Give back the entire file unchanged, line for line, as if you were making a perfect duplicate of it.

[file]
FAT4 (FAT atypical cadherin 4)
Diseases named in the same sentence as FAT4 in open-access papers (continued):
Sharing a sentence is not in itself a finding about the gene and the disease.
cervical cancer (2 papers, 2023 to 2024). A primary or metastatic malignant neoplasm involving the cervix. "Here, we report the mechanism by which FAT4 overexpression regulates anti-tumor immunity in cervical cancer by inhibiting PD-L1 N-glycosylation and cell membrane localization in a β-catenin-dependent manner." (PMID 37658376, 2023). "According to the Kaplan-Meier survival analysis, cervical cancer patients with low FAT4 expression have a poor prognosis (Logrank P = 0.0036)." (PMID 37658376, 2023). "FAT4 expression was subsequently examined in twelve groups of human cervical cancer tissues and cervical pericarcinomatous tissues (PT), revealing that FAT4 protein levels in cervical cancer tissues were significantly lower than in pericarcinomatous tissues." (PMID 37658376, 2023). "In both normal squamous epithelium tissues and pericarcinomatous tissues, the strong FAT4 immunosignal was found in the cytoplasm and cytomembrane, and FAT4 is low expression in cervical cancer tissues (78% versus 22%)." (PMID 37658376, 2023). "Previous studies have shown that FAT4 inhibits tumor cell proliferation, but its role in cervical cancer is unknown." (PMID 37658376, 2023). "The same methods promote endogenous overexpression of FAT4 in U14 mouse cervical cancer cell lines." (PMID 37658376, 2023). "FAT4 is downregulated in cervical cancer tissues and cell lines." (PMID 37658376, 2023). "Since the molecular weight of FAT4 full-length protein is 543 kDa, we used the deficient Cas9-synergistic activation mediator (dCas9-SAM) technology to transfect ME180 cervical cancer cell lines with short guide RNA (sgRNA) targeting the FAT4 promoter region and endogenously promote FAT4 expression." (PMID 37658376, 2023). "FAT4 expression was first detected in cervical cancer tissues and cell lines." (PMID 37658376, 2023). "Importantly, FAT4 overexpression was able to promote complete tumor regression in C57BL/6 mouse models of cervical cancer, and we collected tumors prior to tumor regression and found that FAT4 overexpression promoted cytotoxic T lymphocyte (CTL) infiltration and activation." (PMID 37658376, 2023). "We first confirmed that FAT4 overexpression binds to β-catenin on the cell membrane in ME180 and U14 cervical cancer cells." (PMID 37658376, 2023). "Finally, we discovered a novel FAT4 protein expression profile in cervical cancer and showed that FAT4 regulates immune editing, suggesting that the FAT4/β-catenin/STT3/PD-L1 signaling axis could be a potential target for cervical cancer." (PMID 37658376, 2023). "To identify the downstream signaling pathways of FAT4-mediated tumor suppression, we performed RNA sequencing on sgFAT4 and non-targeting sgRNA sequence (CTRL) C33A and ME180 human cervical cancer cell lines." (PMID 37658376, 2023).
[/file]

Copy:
FAT4 (FAT atypical cadherin 4)
Diseases named in the same sentence as FAT4 in open-access papers (continued):
Sharing a sentence is not in itself a finding about the gene and the disease.
cervical cancer (2 papers, 2023 to 2024). A primary or metastatic malignant neoplasm involving the cervix. "Here, we report the mechanism by which FAT4 overexpression regulates anti-tumor immunity in cervical cancer by inhibiting PD-L1 N-glycosylation and cell membrane localization in a β-catenin-dependent manner." (PMID 37658376, 2023). "According to the Kaplan-Meier survival analysis, cervical cancer patients with low FAT4 expression have a poor prognosis (Logrank P = 0.0036)." (PMID 37658376, 2023). "FAT4 expression was subsequently examined in twelve groups of human cervical cancer tissues and cervical pericarcinomatous tissues (PT), revealing that FAT4 protein levels in cervical cancer tissues were significantly lower than in pericarcinomatous tissues." (PMID 37658376, 2023). "In both normal squamous epithelium tissues and pericarcinomatous tissues, the strong FAT4 immunosignal was found in the cytoplasm and cytomembrane, and FAT4 is low expression in cervical cancer tissues (78% versus 22%)." (PMID 37658376, 2023). "Previous studies have shown that FAT4 inhibits tumor cell proliferation, but its role in cervical cancer is unknown." (PMID 37658376, 2023). "The same methods promote endogenous overexpression of FAT4 in U14 mouse cervical cancer cell lines." (PMID 37658376, 2023). "FAT4 is downregulated in cervical cancer tissues and cell lines." (PMID 37658376, 2023). "Since the molecular weight of FAT4 full-length protein is 543 kDa, we used the deficient Cas9-synergistic activation mediator (dCas9-SAM) technology to transfect ME180 cervical cancer cell lines with short guide RNA (sgRNA) targeting the FAT4 promoter region and endogenously promote FAT4 expression." (PMID 37658376, 2023). "FAT4 expression was first detected in cervical cancer tissues and cell lines." (PMID 37658376, 2023). "Importantly, FAT4 overexpression was able to promote complete tumor regression in C57BL/6 mouse models of cervical cancer, and we collected tumors prior to tumor regression and found that FAT4 overexpression promoted cytotoxic T lymphocyte (CTL) infiltration and activation." (PMID 37658376, 2023). "We first confirmed that FAT4 overexpression binds to β-catenin on the cell membrane in ME180 and U14 cervical cancer cells." (PMID 37658376, 2023). "Finally, we discovered a novel FAT4 protein expression profile in cervical cancer and showed that FAT4 regulates immune editing, suggesting that the FAT4/β-catenin/STT3/PD-L1 signaling axis could be a potential target for cervical cancer." (PMID 37658376, 2023). "To identify the downstream signaling pathways of FAT4-mediated tumor suppression, we performed RNA sequencing on sgFAT4 and non-targeting sgRNA sequence (CTRL) C33A and ME180 human cervical cancer cell lines." (PMID 37658376, 2023).